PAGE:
JEFFERSON CITY, Mo. — A Missouri judge on Tuesday made clear that local election workers cannot enforce a core requirement in a new voter photo identification law, taking away the teeth of the law in advance of a marquee U.S. Senate election on Nov. 6.
At issue is a new law that had directed voters to present a valid photo ID or sign a sworn statement and present some other form of identification in order to cast a regular ballot.
Senior Cole County Circuit Judge Richard Callahan earlier this month struck down the requirement that voters without proper photo ID sign a sworn statement.
But Republican Secretary of State Jay Ashcroft, who supports a photo ID law, said the ruling caused “mass confusion” just weeks before the pivotal election between Democratic Sen. Claire McCaskill and her Republican rival, Attorney General Josh Hawley.
Ashcroft had said that’s because Callahan’s initial ruling directed “the state” not to require a sworn statement from voters without proper ID. But Ashcroft said enforcing that requirement was local election workers’ responsibility.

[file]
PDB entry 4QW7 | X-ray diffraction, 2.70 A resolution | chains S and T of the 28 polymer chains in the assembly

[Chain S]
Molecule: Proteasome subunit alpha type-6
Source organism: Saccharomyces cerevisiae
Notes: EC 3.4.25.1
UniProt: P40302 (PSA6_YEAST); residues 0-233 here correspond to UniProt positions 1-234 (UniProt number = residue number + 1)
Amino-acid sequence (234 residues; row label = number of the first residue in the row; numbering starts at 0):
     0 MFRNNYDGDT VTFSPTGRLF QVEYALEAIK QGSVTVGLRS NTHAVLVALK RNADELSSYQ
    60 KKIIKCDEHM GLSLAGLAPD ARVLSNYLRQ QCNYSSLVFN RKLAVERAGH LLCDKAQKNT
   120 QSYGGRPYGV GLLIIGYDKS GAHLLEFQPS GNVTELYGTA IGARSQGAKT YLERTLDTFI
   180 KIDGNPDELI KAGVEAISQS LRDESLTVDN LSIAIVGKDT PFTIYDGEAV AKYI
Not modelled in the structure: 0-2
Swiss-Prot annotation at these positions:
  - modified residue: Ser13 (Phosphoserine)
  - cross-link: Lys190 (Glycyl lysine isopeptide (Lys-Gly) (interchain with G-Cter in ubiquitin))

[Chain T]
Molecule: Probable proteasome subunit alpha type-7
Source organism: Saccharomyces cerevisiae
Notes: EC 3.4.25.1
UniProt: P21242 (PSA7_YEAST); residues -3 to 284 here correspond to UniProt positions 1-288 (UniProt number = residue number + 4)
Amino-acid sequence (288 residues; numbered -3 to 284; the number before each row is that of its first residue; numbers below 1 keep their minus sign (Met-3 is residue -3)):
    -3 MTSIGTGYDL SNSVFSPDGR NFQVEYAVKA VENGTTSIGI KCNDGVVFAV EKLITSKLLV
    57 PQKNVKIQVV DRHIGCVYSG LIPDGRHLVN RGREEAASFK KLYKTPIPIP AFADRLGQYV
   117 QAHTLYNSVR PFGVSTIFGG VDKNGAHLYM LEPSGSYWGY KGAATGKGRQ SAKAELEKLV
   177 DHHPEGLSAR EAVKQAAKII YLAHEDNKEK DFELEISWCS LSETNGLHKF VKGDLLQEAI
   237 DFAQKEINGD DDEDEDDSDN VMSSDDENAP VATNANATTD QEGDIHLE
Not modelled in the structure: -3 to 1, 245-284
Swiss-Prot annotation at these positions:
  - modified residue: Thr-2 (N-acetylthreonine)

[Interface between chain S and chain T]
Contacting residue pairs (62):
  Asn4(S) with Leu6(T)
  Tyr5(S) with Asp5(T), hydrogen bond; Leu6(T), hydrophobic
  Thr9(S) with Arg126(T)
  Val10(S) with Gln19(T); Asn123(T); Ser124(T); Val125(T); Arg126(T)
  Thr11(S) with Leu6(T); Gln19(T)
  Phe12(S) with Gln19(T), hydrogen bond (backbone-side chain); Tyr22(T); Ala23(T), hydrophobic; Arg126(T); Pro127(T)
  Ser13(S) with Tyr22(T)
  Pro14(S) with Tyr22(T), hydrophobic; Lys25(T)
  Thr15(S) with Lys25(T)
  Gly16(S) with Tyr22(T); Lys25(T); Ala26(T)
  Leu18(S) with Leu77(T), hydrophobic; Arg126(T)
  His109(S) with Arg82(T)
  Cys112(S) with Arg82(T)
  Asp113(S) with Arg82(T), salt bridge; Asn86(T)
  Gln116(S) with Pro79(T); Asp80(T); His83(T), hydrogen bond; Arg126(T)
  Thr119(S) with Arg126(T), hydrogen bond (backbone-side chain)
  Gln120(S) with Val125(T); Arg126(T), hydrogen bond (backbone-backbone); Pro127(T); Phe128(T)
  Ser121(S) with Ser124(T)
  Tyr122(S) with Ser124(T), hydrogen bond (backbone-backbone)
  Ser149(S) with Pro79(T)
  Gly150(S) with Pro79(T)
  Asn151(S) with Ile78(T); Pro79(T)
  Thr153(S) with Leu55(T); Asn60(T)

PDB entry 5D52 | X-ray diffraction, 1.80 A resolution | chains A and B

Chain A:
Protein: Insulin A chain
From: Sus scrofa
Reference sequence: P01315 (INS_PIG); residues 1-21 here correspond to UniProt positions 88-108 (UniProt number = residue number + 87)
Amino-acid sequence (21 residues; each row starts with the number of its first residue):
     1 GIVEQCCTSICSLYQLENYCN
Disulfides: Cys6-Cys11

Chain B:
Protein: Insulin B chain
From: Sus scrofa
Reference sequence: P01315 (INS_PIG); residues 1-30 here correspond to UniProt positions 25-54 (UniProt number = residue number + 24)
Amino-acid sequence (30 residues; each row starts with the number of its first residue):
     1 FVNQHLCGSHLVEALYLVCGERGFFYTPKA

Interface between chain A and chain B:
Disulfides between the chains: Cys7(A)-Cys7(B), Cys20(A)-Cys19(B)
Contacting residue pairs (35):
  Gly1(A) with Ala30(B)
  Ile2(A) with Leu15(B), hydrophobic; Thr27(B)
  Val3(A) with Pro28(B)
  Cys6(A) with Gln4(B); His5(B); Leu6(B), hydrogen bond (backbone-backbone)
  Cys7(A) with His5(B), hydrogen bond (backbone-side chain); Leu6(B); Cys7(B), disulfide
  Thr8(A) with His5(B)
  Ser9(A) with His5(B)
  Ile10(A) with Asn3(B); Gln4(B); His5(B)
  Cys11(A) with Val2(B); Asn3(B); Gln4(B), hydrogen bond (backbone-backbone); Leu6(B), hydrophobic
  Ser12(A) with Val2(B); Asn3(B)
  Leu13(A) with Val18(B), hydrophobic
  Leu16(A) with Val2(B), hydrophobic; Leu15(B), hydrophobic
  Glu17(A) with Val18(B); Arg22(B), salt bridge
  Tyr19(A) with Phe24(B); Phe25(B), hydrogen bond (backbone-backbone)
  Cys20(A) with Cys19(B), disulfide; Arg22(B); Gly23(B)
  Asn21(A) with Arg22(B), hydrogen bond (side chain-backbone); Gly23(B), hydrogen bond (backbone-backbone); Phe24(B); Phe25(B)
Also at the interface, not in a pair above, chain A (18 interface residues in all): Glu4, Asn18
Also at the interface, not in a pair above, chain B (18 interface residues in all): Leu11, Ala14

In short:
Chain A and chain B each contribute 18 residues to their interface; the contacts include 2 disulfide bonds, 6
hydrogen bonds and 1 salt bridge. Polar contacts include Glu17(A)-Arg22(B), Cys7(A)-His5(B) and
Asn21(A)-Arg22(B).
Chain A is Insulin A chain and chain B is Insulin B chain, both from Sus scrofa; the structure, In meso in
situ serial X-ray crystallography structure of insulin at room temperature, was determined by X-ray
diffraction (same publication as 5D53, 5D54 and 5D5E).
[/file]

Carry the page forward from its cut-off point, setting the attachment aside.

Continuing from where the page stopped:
Callahan on Tuesday responded by clarifying that his judgment “applies to all persons who act in concert and participation with the Secretary of State and the State of Missouri in administering and certifying elections within the State of Missouri, including local election authorities.”
Ashcroft in a statement said he’s concerned that Callahan’s ruling “thwarted the clear desire of Missourians to secure their elections.”
“Today, a mere two weeks from the November 2018 mid-term election, Senior Judge Richard Callahan has eviscerated Missouri’s photo ID law as crafted by the state legislature,” Ashcroft said in a statement. “Somehow, while holding the law constitutional, Judge Callahan has prohibited the enforcement of the law for the upcoming election.”
American Civil Liberties Union of Missouri Legal Director Tony Rothert said in a statement that Callahan’s decision “provided needed clarity to local election officials.”
“The Missouri Secretary of State and others sowed confusion for voters this year,” he said. “We know the real threat to democracy is that not all eligible voters vote. The people should question when the government makes it harder for citizens to exercise this basic right.”